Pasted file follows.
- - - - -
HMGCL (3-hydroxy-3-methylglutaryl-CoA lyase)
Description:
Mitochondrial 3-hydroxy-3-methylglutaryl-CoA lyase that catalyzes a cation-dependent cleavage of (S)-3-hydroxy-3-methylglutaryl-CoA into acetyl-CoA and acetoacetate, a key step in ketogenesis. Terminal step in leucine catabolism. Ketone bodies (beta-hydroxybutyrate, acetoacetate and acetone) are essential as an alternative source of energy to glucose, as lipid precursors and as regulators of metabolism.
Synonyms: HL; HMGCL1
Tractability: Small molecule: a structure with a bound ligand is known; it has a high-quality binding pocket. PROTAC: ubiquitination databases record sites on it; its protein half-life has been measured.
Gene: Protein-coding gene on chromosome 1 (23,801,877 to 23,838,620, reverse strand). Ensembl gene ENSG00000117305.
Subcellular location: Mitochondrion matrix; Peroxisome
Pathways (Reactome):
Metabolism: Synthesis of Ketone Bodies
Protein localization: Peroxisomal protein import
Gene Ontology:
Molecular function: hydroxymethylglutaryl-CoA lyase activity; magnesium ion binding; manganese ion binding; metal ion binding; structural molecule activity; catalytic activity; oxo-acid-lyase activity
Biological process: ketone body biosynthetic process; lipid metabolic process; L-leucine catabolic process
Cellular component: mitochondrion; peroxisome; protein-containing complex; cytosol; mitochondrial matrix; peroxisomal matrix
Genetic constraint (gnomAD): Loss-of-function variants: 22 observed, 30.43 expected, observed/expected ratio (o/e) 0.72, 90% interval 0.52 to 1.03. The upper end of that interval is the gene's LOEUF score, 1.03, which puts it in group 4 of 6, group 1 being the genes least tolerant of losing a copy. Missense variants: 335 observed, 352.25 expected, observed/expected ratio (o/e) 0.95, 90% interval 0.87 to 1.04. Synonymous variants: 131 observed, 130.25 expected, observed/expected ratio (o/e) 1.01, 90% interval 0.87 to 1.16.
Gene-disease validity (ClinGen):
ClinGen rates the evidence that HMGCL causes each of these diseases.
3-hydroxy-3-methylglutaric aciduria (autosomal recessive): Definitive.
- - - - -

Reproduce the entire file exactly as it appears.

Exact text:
HMGCL (3-hydroxy-3-methylglutaryl-CoA lyase)
Description:
Mitochondrial 3-hydroxy-3-methylglutaryl-CoA lyase that catalyzes a cation-dependent cleavage of (S)-3-hydroxy-3-methylglutaryl-CoA into acetyl-CoA and acetoacetate, a key step in ketogenesis. Terminal step in leucine catabolism. Ketone bodies (beta-hydroxybutyrate, acetoacetate and acetone) are essential as an alternative source of energy to glucose, as lipid precursors and as regulators of metabolism.
Synonyms: HL; HMGCL1
Tractability: Small molecule: a structure with a bound ligand is known; it has a high-quality binding pocket. PROTAC: ubiquitination databases record sites on it; its protein half-life has been measured.
Gene: Protein-coding gene on chromosome 1 (23,801,877 to 23,838,620, reverse strand). Ensembl gene ENSG00000117305.
Subcellular location: Mitochondrion matrix; Peroxisome
Pathways (Reactome):
Metabolism: Synthesis of Ketone Bodies
Protein localization: Peroxisomal protein import
Gene Ontology:
Molecular function: hydroxymethylglutaryl-CoA lyase activity; magnesium ion binding; manganese ion binding; metal ion binding; structural molecule activity; catalytic activity; oxo-acid-lyase activity
Biological process: ketone body biosynthetic process; lipid metabolic process; L-leucine catabolic process
Cellular component: mitochondrion; peroxisome; protein-containing complex; cytosol; mitochondrial matrix; peroxisomal matrix
Genetic constraint (gnomAD): Loss-of-function variants: 22 observed, 30.43 expected, observed/expected ratio (o/e) 0.72, 90% interval 0.52 to 1.03. The upper end of that interval is the gene's LOEUF score, 1.03, which puts it in group 4 of 6, group 1 being the genes least tolerant of losing a copy. Missense variants: 335 observed, 352.25 expected, observed/expected ratio (o/e) 0.95, 90% interval 0.87 to 1.04. Synonymous variants: 131 observed, 130.25 expected, observed/expected ratio (o/e) 1.01, 90% interval 0.87 to 1.16.
Gene-disease validity (ClinGen):
ClinGen rates the evidence that HMGCL causes each of these diseases.
3-hydroxy-3-methylglutaric aciduria (autosomal recessive): Definitive.